The Microarchitecture of Pipelined and Superscalar Computers

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Springer Science & Business Media, Apr 30, 1999 - Computers - 265 pages
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This book is intended to serve as a textbook for a second course in the im plementation (Le. microarchitecture) of computer architectures. The subject matter covered is the collection of techniques that are used to achieve the highest performance in single-processor machines; these techniques center the exploitation of low-level parallelism (temporal and spatial) in the processing of machine instructions. The target audience consists students in the final year of an undergraduate program or in the first year of a postgraduate program in computer science, computer engineering, or electrical engineering; professional computer designers will also also find the book useful as an introduction to the topics covered. Typically, the author has used the material presented here as the basis of a full-semester undergraduate course or a half-semester post graduate course, with the other half of the latter devoted to multiple-processor machines. The background assumed of the reader is a good first course in computer architecture and implementation - to the level in, say, Computer Organization and Design, by D. Patterson and H. Hennessy - and familiarity with digital-logic design. The book consists of eight chapters: The first chapter is an introduction to all of the main ideas that the following chapters cover in detail: the topics covered are the main forms of pipelining used in high-performance uniprocessors, a taxonomy of the space of pipelined processors, and performance issues. It is also intended that this chapter should be readable as a brief "stand-alone" survey.
  

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Contents

FUNDAMENTALS OF PIPELINING
1
12 A taxonomy of pipelines
3
13 Ideal performance of a pipeline
6
14 Impediments to ideal performance
8
15 Case studies
10
16 Summary
30
TIMING AND CONTROL OF PIPELINES
31
22 Clocksignal distribution
34
442 Dynamic prediction
104
443 Case studies
128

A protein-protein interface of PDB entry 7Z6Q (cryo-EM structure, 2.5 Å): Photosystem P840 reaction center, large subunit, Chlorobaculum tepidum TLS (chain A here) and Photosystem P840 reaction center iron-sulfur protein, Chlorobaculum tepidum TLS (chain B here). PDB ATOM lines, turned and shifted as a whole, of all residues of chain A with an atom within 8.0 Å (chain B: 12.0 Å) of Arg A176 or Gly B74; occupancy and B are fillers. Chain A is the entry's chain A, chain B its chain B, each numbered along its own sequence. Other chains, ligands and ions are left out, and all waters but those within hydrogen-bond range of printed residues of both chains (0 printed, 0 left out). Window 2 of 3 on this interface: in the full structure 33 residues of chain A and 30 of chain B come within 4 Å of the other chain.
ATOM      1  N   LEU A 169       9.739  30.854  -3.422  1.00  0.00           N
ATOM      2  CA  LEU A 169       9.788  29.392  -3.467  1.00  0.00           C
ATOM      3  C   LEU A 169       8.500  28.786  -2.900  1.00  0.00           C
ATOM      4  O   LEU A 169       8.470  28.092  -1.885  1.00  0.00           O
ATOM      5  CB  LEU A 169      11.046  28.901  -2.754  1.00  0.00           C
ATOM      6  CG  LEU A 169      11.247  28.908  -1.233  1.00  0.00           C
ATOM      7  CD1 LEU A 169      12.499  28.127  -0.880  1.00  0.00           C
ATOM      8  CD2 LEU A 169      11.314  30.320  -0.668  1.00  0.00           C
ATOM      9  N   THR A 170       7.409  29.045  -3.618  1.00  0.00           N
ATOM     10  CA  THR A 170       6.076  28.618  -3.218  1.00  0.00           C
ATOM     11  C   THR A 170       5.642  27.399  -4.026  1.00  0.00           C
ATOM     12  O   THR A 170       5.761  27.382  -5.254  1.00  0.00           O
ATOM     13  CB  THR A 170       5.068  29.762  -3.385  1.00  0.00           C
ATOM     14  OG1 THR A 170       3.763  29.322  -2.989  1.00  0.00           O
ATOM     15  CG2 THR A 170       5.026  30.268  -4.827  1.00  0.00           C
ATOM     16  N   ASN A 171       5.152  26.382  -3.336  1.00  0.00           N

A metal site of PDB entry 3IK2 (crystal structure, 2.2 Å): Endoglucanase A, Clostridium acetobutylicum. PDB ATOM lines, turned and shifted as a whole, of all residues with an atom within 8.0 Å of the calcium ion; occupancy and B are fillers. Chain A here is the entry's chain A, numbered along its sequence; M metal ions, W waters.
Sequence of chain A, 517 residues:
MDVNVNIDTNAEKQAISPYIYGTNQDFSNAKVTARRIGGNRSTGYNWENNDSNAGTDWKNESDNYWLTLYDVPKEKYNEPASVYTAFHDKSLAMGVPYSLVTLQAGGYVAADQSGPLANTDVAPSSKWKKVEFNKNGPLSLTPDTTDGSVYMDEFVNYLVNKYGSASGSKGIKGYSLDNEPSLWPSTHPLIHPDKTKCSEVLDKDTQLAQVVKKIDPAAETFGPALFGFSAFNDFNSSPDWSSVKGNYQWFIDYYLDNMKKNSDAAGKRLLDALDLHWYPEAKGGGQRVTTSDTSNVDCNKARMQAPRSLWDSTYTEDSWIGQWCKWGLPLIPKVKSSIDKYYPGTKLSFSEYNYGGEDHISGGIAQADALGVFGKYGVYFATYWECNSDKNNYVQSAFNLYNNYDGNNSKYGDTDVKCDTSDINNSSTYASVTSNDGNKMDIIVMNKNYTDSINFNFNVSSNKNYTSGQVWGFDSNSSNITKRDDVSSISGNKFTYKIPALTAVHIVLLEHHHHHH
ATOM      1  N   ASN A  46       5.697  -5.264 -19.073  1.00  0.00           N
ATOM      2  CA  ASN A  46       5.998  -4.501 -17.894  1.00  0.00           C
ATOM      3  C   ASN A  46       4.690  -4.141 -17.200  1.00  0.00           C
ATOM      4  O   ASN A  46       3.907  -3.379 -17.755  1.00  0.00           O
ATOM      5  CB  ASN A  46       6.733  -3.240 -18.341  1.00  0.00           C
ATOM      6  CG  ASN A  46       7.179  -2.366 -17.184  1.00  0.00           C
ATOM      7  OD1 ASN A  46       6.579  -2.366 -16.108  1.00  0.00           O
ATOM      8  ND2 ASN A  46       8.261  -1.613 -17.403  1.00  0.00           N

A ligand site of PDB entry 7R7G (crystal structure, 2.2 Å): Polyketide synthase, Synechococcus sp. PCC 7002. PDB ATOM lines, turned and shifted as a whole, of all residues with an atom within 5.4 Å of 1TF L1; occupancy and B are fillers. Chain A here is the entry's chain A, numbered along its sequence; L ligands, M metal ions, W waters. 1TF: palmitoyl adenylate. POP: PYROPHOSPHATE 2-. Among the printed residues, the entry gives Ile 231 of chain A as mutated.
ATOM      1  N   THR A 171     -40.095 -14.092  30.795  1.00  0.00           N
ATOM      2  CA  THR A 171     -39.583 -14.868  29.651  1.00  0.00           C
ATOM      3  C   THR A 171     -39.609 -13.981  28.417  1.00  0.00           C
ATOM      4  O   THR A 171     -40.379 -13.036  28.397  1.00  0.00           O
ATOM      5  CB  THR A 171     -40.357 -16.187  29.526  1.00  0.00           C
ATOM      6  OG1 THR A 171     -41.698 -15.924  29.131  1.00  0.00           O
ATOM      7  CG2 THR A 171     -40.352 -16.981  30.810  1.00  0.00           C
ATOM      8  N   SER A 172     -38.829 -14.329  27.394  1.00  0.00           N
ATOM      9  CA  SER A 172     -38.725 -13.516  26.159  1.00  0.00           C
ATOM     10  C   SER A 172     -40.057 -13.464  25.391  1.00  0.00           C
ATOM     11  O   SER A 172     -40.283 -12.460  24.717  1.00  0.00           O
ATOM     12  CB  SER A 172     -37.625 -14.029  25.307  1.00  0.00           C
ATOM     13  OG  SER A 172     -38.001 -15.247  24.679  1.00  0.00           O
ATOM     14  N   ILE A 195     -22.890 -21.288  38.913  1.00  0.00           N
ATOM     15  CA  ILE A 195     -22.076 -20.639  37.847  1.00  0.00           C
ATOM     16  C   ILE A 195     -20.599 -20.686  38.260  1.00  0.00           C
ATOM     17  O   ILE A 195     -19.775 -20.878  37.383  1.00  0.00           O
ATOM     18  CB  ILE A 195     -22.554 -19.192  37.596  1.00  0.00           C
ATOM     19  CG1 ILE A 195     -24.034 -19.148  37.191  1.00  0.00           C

444 Summary
143
45 Predicated execution
144
46 Other solutions of the branching problem
146
47 Effect of instructionset architecture
148
48 Summary
150
DATA FLOW DETECTING AND RESOLVING DATA HAZARDS
151

23 Latch design
39
24 Structural hazards and sequencing control
43
25 Summary
45
HIGHPERFORMANCE MEMORY SYSTEMS
47
31 Memory interleaving
48
311 Basic principles
49
312 Addressing patterns
51
313 Case studies
53
32 Caches
58
321 Placement policies
59
322 Replacement policies
63
323 Fetch policies
64
324 Write policies
65
325 Performance
66
326 Case studies
73
33 Summary
81
CONTROL FLOW BRANCHING AND CONTROL HAZARDS
83
41 Pipeline length and location of control point
86
42 Latency reduction by instruction buffering
88
421 Types of instruction buffer
89
422 Case Studies
90
423 Comparison of instruction buffers
96
424 Summary
97
43 Static instructionscheduling
98
44 Branch prediction
101
441 Static and semistatic prediction
102
51 Types of data hazards
152
52 Implementing renaming
157
53 Fast resolution of true hazards
163
54 Case studies
167
55 Summary
183
VECTOR PIPELINES
185
61 Fundamentals
186
62 Storage and addressing of vectors
191
63 Instruction sets and formats
197
64 Programming techniques
198
65 Performance
203
66 Case studies
208
67 Summary
218
INTERRUPTS AND BRANCH MISPREDICTIONS
219
71 Implementation techniques for precise interrupts
221
712 Reorderbuffer
223
713 Historybuffer
224
714 Futurefile
226
715 Checkpointrepair
228
717 Other aspects of machinestate
229
718 Summary
231
72 Case studies
233
73 Summary
242
Bibliography
243
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